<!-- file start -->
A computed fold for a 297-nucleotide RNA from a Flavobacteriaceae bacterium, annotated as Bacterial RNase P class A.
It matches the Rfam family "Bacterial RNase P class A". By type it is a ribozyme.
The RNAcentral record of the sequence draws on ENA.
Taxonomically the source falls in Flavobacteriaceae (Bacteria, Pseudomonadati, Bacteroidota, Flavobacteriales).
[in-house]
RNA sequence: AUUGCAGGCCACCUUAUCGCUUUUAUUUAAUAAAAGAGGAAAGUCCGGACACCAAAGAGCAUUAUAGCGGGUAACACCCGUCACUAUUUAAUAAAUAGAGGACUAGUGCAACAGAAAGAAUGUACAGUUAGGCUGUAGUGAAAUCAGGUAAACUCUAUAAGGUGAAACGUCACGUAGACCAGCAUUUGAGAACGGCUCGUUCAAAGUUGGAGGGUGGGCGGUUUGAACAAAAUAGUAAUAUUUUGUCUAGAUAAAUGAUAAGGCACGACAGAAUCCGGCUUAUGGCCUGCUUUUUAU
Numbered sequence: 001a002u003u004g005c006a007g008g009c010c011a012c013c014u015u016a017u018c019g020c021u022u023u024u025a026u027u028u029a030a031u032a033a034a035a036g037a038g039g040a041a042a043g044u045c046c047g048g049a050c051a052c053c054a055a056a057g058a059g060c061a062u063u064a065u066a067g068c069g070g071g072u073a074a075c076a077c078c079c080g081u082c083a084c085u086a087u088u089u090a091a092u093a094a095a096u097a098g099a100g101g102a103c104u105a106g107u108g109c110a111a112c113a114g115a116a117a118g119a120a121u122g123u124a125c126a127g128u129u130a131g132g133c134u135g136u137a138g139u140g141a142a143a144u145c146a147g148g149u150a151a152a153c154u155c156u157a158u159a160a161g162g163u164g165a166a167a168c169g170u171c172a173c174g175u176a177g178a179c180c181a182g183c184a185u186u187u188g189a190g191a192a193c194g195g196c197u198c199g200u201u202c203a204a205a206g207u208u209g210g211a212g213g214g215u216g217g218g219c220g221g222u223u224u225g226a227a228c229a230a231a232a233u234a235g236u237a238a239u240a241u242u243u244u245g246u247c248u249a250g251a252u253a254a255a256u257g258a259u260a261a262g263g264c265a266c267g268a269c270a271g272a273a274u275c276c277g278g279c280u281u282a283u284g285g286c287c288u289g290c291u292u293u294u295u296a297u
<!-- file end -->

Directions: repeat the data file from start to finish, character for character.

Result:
A computed fold for a 297-nucleotide RNA from a Flavobacteriaceae bacterium, annotated as Bacterial RNase P class A.
It matches the Rfam family "Bacterial RNase P class A". By type it is a ribozyme.
The RNAcentral record of the sequence draws on ENA.
Taxonomically the source falls in Flavobacteriaceae (Bacteria, Pseudomonadati, Bacteroidota, Flavobacteriales).
[in-house]
RNA sequence: AUUGCAGGCCACCUUAUCGCUUUUAUUUAAUAAAAGAGGAAAGUCCGGACACCAAAGAGCAUUAUAGCGGGUAACACCCGUCACUAUUUAAUAAAUAGAGGACUAGUGCAACAGAAAGAAUGUACAGUUAGGCUGUAGUGAAAUCAGGUAAACUCUAUAAGGUGAAACGUCACGUAGACCAGCAUUUGAGAACGGCUCGUUCAAAGUUGGAGGGUGGGCGGUUUGAACAAAAUAGUAAUAUUUUGUCUAGAUAAAUGAUAAGGCACGACAGAAUCCGGCUUAUGGCCUGCUUUUUAU
Numbered sequence: 001a002u003u004g005c006a007g008g009c010c011a012c013c014u015u016a017u018c019g020c021u022u023u024u025a026u027u028u029a030a031u032a033a034a035a036g037a038g039g040a041a042a043g044u045c046c047g048g049a050c051a052c053c054a055a056a057g058a059g060c061a062u063u064a065u066a067g068c069g070g071g072u073a074a075c076a077c078c079c080g081u082c083a084c085u086a087u088u089u090a091a092u093a094a095a096u097a098g099a100g101g102a103c104u105a106g107u108g109c110a111a112c113a114g115a116a117a118g119a120a121u122g123u124a125c126a127g128u129u130a131g132g133c134u135g136u137a138g139u140g141a142a143a144u145c146a147g148g149u150a151a152a153c154u155c156u157a158u159a160a161g162g163u164g165a166a167a168c169g170u171c172a173c174g175u176a177g178a179c180c181a182g183c184a185u186u187u188g189a190g191a192a193c194g195g196c197u198c199g200u201u202c203a204a205a206g207u208u209g210g211a212g213g214g215u216g217g218g219c220g221g222u223u224u225g226a227a228c229a230a231a232a233u234a235g236u237a238a239u240a241u242u243u244u245g246u247c248u249a250g251a252u253a254a255a256u257g258a259u260a261a262g263g264c265a266c267g268a269c270a271g272a273a274u275c276c277g278g279c280u281u282a283u284g285g286c287c288u289g290c291u292u293u294u295u296a297u